Batter's Box Interactive Magazine Batter's Box Interactive Magazine Batter's Box Interactive Magazine
It's the Patron Saint feast day of your favourite interactive magazine, as the day after Christmas is traditionally known as Boxing Day -- the day, of course, that we all give thanks for the important Boxes in our lives. In the sports world, that usually comes down to the penalty box, the coach's box and of course, the batter's box. Or in our case, the Batter's Box.

There have actually been 43 men (to date) who were delivered on Boxing Day (born on Dec. 26) and gone on to play in the major leagues, along with another Hall of Fame executive in Morgan Bulkeley, the first (admittedly figurehead) president of the National League when it was founded in 1876.

Two Boxing Day players, a Pudge and a Wizard, went on to Cooperstown induction, and while that's a fine start to any team (catcher and shortstop are arguably the two most important positions to fill on a team, at least defensively), how would an entire roster built from these Boxing Day Babies take shape?

Glad you asked ...

Let's meet ...

The Knockouts
("Boxing" Day, get it?)
** indicates Hall of Famer
* indicates All-Star

MGR: Vacant

C Carlton Fisk** (376 homers, one Gold Glove in 24 years)
1B Chris Chambliss* (.279, 185 homers, 1 Gold Glove in 17 years)
2B Wayne Causey (.252 over 11 years; also SS, 3B)
SS Ozzie Smith* (580 SB, 13 consecutive Gold Gloves, 19 years)
3B Jeff King (.256, 154 homers over 11 years; also 1B)
LF Lee King (.247, 1916-22)
CF George Tebeau (.269, 1887-90, '94-95)
RF Danny Schell (.283/7/33 for 1954 PHI)
DH Jim Traber (.227/27/117 as 1B/OF, 1984-89 BAL)


C Dave Rader (.257, 1971-80)
C John "Bull" Henry (.207, 1910-18)
IF Doc Farrell (.260, nine years, 1925-35)
IF Mario Mendoza (.215, 1974-82)
IF Omar Infante (.252, 2002-06 with DET)
OF Charles Thomas (.288, 2004 ATL; .109, '05 OAK)

LHSP Ray Sadecki* (135-131 in 18 years)
RHSP Storm Davis (113-96 in 13 years)
LHSP Al Milnar (67-58, 1936-43, '46)
RHSP Herman Pillette (33-31, 1922-23; 34-32 career)
5SP-RH/OF Dick Burns (25-27, 1883-85; .267 BA)

CL-RH Stu Miller (105-103, 154 saves in 16 years)
LH-SET Mike Willis (7-21, 15 saves, 1977-81 TOR)
RH-SET Jay Tessmer (1-0, 22 games, 1998-2002 NYY)
LH-LONG Pug Cavet (11-9, 3 saves for 1914-15 DET; also 1 game in '11)
RH-LONG Dustin Moseley (1-0 with 2006 LAA)

A Box-ful of Notes ... Nobody born on Dec. 26 has ever managed in the big leagues -- but don't worry, Pudge Fisk will handle this team in the dugout and clubhouse, no doubt ... For that matter, Chris Chambliss should have been a major league manager a long time ago ... We have Jeff and Lee pencilled into the lineup but are one King short of starting a day-late rendition of "We Three Kings" ...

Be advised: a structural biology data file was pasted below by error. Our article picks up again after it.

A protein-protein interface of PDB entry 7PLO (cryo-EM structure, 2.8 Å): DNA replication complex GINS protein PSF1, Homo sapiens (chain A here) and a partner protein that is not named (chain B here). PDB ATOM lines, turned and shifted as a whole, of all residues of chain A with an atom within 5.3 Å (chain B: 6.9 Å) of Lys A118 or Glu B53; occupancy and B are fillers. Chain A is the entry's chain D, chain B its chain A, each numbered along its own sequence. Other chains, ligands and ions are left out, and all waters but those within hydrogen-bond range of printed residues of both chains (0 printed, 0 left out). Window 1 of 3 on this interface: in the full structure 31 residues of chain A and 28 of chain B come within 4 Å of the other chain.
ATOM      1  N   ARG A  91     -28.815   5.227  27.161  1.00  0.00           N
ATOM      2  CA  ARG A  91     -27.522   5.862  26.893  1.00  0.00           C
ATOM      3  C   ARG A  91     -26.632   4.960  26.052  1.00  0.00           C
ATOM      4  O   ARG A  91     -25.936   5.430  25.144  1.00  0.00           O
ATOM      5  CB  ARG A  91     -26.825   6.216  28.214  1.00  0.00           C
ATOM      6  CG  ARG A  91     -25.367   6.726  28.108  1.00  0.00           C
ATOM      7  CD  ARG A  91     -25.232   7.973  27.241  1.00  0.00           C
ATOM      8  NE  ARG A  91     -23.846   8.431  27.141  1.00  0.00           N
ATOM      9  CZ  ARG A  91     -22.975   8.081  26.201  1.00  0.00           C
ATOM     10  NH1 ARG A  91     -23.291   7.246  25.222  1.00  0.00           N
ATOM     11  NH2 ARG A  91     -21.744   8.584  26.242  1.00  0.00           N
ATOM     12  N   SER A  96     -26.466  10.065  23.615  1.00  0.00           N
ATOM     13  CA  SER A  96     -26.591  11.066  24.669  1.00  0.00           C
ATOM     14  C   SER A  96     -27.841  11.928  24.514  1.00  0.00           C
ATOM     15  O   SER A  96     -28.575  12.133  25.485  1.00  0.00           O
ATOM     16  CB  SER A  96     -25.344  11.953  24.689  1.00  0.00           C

Pillette holds the Pacific Coast League record for career games pitched (704) and spent 23 years in the PCL, amassing a career minor league mark of 264-264 in 29 years as a pro ... He had two fine years with the 1922-23 Tigers, including 19 wins in '22, but spent just parts of two other seasons in the bigs, and none after the age of 27; his son Duane Pillette actually won more (and lost way more) games in the majors, finishing 38-66 in parts of eight seasons, including two 10-win campaigns with the Browns/Orioles in the 1950s ...

Lee King actually finished in the top 10 in NL homers in 1920, when he belted all of seven ... Another flash in the pan, Dick Burns -- okay, keep the sophomoric jokes to yourselves! -- was 23-15 for the 1884 Cincinnati Outlaw Reds while also hitting .306 with four homers (good for fourth in the league) as an OF, but he did little else in his career ... Danny Schell had the one nice year in Philly as a 1954 rookie OF, then went 0-for-2 as a PH in '55 and that was it for his big league career ... Mario Mendoza retired with a career batting average a full 15 points above the "Mendoza Line" that bears his name ...

At the end of the 1978 season, after two years of the franchise's existence, Mike Willis was the Blue Jays' all-time leader in saves with 12, though he never led the team in any single season ... He picked up just three more career saves, all in 1980, but he didn't surrender the franchise career lead in that category until Joey McLaughlin passed him in 1982, a full year after Willis had left the Jays (and the big leagues) for the final time ...
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Craig B - Friday, December 29 2006 @ 08:17 AM EST (#161411) #

The list of boxing players (those who also had a pro or amateur career in prizefighting) is notable as well.  Frank Chance, Al Rosen, deadball-era Giant George Burns, Bob Ramazzotti, Bobby Murray, Luther ("Dummy") Taylor, Negro Leaguer Red House, and I'm sure dozens of others.  (The 2003 edition of SABR's The National Pastime has an article on boxing ballplayers which I should get my hands on...)

Al Schacht, the Clown Prince of Baseball, was also a boxer.

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